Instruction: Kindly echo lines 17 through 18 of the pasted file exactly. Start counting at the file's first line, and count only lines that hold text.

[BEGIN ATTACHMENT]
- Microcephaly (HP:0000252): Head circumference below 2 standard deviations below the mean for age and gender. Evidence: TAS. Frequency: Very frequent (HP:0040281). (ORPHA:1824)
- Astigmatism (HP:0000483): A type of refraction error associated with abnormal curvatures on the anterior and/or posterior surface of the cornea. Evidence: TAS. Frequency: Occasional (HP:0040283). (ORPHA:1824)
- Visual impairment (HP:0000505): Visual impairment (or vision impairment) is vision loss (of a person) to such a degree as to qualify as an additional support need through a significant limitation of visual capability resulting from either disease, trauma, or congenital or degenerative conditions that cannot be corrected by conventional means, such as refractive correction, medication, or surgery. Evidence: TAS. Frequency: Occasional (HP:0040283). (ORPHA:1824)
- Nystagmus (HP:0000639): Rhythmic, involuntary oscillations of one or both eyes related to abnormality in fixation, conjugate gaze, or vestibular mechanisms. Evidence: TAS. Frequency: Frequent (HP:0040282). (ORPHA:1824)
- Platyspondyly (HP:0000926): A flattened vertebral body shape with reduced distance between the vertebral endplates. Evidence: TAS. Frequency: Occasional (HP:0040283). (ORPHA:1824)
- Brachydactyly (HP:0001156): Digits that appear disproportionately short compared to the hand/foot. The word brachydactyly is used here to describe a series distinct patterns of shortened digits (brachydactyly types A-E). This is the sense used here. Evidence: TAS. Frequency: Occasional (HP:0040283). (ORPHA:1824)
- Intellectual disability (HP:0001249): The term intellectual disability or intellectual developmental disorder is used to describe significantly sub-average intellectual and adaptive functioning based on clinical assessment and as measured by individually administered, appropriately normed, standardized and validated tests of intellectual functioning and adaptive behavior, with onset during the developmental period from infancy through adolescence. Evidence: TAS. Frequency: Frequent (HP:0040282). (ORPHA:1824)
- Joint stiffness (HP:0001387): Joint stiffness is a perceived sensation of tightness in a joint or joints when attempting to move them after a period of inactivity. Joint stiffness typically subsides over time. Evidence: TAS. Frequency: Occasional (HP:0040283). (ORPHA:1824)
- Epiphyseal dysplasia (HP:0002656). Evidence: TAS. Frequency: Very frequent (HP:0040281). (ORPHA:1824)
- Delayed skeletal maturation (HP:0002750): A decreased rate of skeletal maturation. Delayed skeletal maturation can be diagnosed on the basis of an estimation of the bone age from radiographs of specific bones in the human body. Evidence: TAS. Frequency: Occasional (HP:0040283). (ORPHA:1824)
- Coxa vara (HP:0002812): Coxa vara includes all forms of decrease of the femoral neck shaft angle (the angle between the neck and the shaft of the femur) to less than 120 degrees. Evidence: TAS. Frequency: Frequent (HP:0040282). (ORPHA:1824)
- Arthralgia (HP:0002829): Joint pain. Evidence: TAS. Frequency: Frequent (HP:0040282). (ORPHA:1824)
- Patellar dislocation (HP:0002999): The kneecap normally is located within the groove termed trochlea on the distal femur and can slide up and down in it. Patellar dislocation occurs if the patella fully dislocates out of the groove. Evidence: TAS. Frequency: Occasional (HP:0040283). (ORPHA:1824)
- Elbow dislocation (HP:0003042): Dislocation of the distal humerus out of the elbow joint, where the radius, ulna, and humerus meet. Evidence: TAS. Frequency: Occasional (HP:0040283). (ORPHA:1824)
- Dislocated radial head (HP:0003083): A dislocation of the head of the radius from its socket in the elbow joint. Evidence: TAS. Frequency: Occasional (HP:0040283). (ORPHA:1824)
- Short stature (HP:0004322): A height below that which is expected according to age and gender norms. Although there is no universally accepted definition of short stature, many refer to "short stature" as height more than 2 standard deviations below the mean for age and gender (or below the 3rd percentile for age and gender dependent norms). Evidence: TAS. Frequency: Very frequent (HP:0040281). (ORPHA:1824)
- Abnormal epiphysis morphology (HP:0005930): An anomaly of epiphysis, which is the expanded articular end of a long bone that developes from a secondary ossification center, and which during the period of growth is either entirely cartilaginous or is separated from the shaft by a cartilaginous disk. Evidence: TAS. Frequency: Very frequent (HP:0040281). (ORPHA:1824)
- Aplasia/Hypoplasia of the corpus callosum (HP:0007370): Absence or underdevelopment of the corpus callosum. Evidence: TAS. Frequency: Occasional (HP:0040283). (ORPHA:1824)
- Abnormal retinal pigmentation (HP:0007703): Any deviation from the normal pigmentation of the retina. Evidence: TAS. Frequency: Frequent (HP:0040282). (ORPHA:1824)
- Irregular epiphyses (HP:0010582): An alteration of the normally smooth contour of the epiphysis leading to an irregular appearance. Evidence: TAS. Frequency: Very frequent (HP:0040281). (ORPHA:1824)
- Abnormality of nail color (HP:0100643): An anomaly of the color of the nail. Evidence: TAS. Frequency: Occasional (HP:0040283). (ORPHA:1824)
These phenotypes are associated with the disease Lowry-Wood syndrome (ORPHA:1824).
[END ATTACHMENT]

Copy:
- Abnormal epiphysis morphology (HP:0005930): An anomaly of epiphysis, which is the expanded articular end of a long bone that developes from a secondary ossification center, and which during the period of growth is either entirely cartilaginous or is separated from the shaft by a cartilaginous disk. Evidence: TAS. Frequency: Very frequent (HP:0040281). (ORPHA:1824)
- Aplasia/Hypoplasia of the corpus callosum (HP:0007370): Absence or underdevelopment of the corpus callosum. Evidence: TAS. Frequency: Occasional (HP:0040283). (ORPHA:1824)